This building, beautiful and unusual for St. Petersburg, is a silent witness to the story of the short-lived dramatic reign of Emperor Paul I, son of Catherine the Great. At the dawn of her reign Catherine overthrew her husband Peter III then ruled the country till her death in 1796. By then Paul was 42 years old and should already have ruled for 20 years or so. Neither the nobility nor the royal guards liked or respected Paul, so he was constantly afraid of assassins. He ordered a fortified palace (a castle surrounded by deep ditches) to be built for him. According to a legend, one of the soldiers guarding the construction site once had a vision of the Archangel Michael guarding the castle alongside him. This was reported to the Emperor and the castle got the name Mikhailovsky (St Michael's).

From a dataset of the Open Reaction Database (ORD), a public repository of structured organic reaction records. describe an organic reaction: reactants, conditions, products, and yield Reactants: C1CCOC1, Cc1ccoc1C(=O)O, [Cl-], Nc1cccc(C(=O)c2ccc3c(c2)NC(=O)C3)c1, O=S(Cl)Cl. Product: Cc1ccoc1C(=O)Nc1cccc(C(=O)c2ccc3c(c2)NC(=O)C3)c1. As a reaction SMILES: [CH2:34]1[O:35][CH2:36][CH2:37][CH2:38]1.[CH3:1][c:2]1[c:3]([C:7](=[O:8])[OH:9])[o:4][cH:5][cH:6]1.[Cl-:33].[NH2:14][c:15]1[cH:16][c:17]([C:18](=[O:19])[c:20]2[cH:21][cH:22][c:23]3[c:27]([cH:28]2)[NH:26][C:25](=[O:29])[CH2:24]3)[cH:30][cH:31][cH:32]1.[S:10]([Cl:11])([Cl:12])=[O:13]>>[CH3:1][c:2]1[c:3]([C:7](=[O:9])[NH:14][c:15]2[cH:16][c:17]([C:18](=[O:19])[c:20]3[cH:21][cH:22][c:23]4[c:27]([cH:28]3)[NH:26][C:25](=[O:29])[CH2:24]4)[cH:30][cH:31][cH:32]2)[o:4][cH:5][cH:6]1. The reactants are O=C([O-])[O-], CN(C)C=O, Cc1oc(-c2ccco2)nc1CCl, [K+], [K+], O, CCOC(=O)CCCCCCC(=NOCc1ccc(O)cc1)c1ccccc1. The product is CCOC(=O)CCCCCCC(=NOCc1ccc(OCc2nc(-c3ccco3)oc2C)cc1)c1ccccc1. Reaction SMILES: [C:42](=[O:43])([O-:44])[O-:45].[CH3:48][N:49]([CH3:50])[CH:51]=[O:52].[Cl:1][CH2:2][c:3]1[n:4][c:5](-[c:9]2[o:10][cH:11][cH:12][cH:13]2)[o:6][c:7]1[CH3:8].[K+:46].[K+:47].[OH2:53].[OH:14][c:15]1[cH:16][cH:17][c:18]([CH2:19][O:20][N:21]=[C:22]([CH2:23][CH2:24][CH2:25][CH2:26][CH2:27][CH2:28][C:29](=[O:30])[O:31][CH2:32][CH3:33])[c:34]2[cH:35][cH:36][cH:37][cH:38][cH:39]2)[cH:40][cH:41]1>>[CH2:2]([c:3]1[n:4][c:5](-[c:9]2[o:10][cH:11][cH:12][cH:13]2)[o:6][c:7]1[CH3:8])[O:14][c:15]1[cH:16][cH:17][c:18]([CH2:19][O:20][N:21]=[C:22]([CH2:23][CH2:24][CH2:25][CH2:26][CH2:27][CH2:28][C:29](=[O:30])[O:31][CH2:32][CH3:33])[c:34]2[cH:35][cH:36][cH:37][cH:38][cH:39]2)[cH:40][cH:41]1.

Emperor Paul did not live in his new palace for long. In 1801 he was assassinated in his own bedroom by a group of officers who organized a coup, inspired by Paul's son Alexander.
Later the castle was used for the army engineers school and was called the Engineer's Castle. Nowadays it is the branch of the Russian Museum.